Learning how to do hard things will propel you forward faster than anything I know. A good place to start is to clarify why. Why do hard things? Because they are hard. Well, yeah. That's why we call them hard things.
I've learned this: You get to have either hard-easy or easy-hard. And what I mean by that is often when we choose to do the easy thing now, we set ourselves up for a harder existence later on. Good example? “Yeah, I don't feel like exercising. That would be hard so I choose to do the easy thing now which is to avoid exercising.” Then I set myself up for a harder existence later on when my health crashes.
I had a friend who told me, “You know what, Paul? You pay for your health now or later. One way or another, you pick one.” You do an easy thing now, you set yourself up for a harder existence. Check it out the other way around. What if I do the hard thing now? Well, then I set myself up for an easier existence later on.
Using the same example, if I do the hard thing now and just go exercise, get myself out of bed, get myself into my gym shoes and go, that's hard. Right? But it allows me to be more fit and healthy and have more energy in the long term. So, you get hard-easy or easy-hard. Pick one of those and let's start teaching our kids about that too.
Back to our hard-easy, easy-hard, we have to be clear about what it is we ultimately want. And there's an approach avoidance conflict that we run into. This is a psychological term that basically means there's a lot of reasons you want to do this thing but it's hard and so there's a lot of reasons you don't want to do this thing too. That's the approach-avoidance conflict.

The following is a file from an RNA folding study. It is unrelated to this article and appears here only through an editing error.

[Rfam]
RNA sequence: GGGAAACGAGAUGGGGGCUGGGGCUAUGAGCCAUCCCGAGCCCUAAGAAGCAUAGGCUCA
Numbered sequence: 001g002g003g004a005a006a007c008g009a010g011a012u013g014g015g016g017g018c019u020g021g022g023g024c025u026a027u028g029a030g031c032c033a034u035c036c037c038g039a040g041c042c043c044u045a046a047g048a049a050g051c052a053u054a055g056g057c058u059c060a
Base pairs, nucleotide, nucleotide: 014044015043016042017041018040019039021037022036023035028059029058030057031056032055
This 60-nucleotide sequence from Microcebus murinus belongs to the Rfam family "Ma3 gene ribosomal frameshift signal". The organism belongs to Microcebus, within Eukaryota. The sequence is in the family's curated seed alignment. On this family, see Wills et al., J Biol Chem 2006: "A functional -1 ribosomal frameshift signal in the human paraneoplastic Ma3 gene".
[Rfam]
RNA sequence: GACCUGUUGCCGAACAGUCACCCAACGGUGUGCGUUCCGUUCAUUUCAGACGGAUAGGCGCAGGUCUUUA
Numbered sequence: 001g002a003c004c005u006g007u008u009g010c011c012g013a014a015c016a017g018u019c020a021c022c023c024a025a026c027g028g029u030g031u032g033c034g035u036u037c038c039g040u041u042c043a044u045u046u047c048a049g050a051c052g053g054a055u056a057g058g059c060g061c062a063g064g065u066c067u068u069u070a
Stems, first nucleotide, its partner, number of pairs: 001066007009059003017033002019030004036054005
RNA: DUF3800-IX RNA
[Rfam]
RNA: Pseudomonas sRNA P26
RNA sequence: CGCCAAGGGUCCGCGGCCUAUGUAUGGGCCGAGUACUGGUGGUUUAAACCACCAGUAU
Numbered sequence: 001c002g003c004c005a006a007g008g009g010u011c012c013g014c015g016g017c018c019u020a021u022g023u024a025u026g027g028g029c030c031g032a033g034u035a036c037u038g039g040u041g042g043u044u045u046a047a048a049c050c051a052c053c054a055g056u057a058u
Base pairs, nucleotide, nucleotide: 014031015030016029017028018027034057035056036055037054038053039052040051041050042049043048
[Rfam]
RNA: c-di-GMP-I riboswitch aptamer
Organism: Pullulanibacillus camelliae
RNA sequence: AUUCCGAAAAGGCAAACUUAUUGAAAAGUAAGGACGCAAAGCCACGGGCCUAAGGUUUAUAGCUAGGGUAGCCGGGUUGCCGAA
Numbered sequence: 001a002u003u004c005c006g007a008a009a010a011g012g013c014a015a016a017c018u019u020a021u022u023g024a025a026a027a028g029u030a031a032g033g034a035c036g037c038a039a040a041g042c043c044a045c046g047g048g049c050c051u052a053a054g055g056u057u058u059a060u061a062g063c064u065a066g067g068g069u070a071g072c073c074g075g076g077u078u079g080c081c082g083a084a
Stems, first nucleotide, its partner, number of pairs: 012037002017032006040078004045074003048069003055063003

I saw this demonstrated very powerfully. Back when I was in graduate school, one of my professors was working with a young man who was trying to earn his Eagle Scout award. Now, to do so, he needed a swimming and a life-saving merit badge which meant he had to get into a pool. Well, the problem is he's afraid of the water. He didn't know how to swim.
This is a dilemma. He wants the Eagle award but he doesn't want to go in the water. That's the approach/avoidance conflict that I was talking about. How do we overcome that conflict? Well, my colleague had a plan and he worked it out with the kid’s parents. He put a $50 bill in a little ziploc bag, and a rock. He took this young man to the poolside where he tossed that little baggie into the water about 5 feet of water.
Does the kid want the 50 bucks that is now at the bottom of the pool? Yes, he does.
Does he want to get in the water? No, he doesn't.
What my colleague was able to do with that young man was to tip the scales a bit so that he could overcome his avoidance of the water in order to approach the $50 and he got the prize at the end.
What are we willing to do for ourselves to tip the scales in our favor? Being clear about our why is definitely one of those starting places. Are you starting to see your own approach and avoidance conflict going on?
That thing that you have said that you want, you really do want. It's going to be hard or painful or expensive to get it. Right. What's it costing you now to not have that thing?
Recently I was on a call with a prospective client and we were talking about one of my coaching programs that costs whatever it costs. And they said, “Well, I really can't afford it.” And I asked a question. I said, “What's it costing you to not have what you could have if you were in the program?” “Oh, it's costing me my relationships and it's costing me my happiness.” I'm like, “Wow! That's pretty expensive already.” We have to find what it is that we really want so that we can get past our approach/avoidance conflicts.